A few devices can protect PCs from killers

February 22, 1993|By Joshua Mills | Joshua Mills,New York Times News Service

After laying out $1,000, in many cases much more, for a personal computer, few people want to hear that they need to spend more on accessories. But precisely because a new computer is such a big purchase, it is foolish not to go the extra step and lay out $100 more to protect the investment.

Every home computer should have a surge suppressor, which protects the computer from power fluctuations, and also a number of decidedly low-tech devices: dust covers for the keyboard and printer, a can of compressed air and a box of screen wipers for cleaning, a rubber mouse pad, storage boxes for diskettes and a document clip that holds a sheet of paper upright alongside the screen. Except for the surge suppressor, each of these items sells for less than $15.

Surge suppressors

A sudden spike or a quick drop in electrical power can give a hard disk wobbles, and cause the computer to lock up and "crash." The cause can be a rapid change in the power supply delivered to a home or an overload of demand by appliances inside. It is not worth taking a chance; every home computer should be plugged into a device that is then plugged into the wall.

Surge suppressors come in many sizes, shapes and degrees of sophistication, ranging in price from $29 to $159, and trying to understand all the permutations might require the services of an electrical engineer. Generally, the more expensive models have more outlets to plug components into, telephone jacks to protect a modem or facsimile machine and the ability to withstand greater surges. So where to start?

"Do you want it on the desk, beneath the monitor, on the floor?" asked Bill Murray, vice president for product development at Kensington Microwave Ltd. of San Mateo, Calif., (800) 535-4242, which makes more than a dozen different suppressors. "That's the form factor." He continued: "What type of protection does it offer? What's its power rating?"

There is no one right level. Buying protection is like buying insurance: the higher the cost, the better the coverage.

The Curtis Manufacturing Co. of Jaffrey, N.H., phone (603) 532-4123, offers a similarly broad range of products. Other brands are Tripp Lite, American Power Conversion and Proxima. Surge suppressors and other accessories are widely available at computer, stationery and office supply stores.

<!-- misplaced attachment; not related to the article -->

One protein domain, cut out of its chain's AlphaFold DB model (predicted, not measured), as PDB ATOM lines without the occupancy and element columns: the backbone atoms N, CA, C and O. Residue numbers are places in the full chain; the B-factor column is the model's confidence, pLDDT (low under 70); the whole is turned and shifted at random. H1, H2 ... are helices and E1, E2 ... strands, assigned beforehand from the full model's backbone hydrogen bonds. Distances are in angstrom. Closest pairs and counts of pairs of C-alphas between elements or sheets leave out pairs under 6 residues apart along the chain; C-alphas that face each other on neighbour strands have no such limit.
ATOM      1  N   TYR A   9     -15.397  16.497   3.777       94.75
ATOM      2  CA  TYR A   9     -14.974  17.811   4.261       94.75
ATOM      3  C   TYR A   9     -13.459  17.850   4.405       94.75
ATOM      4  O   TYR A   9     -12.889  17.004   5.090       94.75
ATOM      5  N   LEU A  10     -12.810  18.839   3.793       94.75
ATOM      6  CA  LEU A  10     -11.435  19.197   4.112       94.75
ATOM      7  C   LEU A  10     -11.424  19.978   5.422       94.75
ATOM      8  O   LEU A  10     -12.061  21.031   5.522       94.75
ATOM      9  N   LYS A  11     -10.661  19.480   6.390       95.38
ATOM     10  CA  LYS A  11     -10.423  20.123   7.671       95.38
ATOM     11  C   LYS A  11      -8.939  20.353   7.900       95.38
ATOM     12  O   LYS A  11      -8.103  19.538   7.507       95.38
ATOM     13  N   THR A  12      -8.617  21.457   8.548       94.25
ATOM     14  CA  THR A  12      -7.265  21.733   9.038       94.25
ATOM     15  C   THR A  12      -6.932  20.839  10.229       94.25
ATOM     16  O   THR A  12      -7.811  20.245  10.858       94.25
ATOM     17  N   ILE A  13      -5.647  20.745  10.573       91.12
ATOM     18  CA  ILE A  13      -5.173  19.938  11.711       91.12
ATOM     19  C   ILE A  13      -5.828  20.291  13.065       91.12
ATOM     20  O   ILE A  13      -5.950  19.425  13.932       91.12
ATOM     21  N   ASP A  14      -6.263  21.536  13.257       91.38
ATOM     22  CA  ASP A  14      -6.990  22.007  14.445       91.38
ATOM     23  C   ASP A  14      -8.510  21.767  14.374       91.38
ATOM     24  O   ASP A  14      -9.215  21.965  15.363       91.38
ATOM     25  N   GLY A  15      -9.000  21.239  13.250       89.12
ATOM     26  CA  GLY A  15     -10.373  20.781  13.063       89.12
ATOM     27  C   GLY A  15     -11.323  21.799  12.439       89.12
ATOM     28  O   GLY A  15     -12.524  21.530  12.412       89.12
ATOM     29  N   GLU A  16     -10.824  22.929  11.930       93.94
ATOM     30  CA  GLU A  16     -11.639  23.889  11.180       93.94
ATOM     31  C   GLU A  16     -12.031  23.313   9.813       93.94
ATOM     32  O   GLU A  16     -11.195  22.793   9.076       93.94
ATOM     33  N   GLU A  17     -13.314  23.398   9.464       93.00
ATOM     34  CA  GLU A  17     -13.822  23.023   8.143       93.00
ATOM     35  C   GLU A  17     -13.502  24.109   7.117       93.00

One switch controls all

Protection aside, surge suppressors offer a handy way to turn a system on and off: instead of toggling a switch on the computer, another on the monitor, a third on the printer, leave all the components on and plugged into the suppressor, and use the master switch to turn the system on and off.

Kensington's line of suppressors includes the Power Tree 40 (list price $29.95), with six outlets, noise filtering and a buzzer alarm, and the Power Tree 50 ($69.95), which adds a phone outlet for facsimile machine or modem. Curtis' line includes the Diamond model ($59.95), with six outlets, and the top-of-the-line Ruby-Plus ($119.95), which includes six outlets plus a telephone outlet.

Kensington's Masterpiece ($149) and Masterpiece Plus ($159.95) have five outlets each; a new, more modest Masterpiece Compact ($99.95), has a lower power rating and four outlets. Curtis' entry in this niche is the Command Center, at $149.95.

Dust is a killer

While less dramatic than a power spike, dust can be a computer killer over the long haul, leading to overheating as it nestles on components, interfering with the hard disk's ability to read data and gumming up the printer. Draping dust covers over the system and blowing compressed air through the keyboard and printer once a week should be enough to keep your system from stumbling.

Screenwipes, which come in packets just like those handed out in restaurants that serve sticky ribs, take fingerprints off the monitor screen, and if you have children, you have fingers on the screen.

Diskette storage boxes become essential the moment you start acquiring software. Every manual tells users to make working copies of the diskettes and lock the originals away. These diskettes quickly pile up on -- and fall off of -- the desktop. &L Storage boxes come in 3 1/2 -inch and 5 1/4 -inch models, in varying capacities, some with locks.

A document clip, a sort of miniature easel, can be mounted on either side of the monitor and can swivel to hold a sheet of paper just where you want it.

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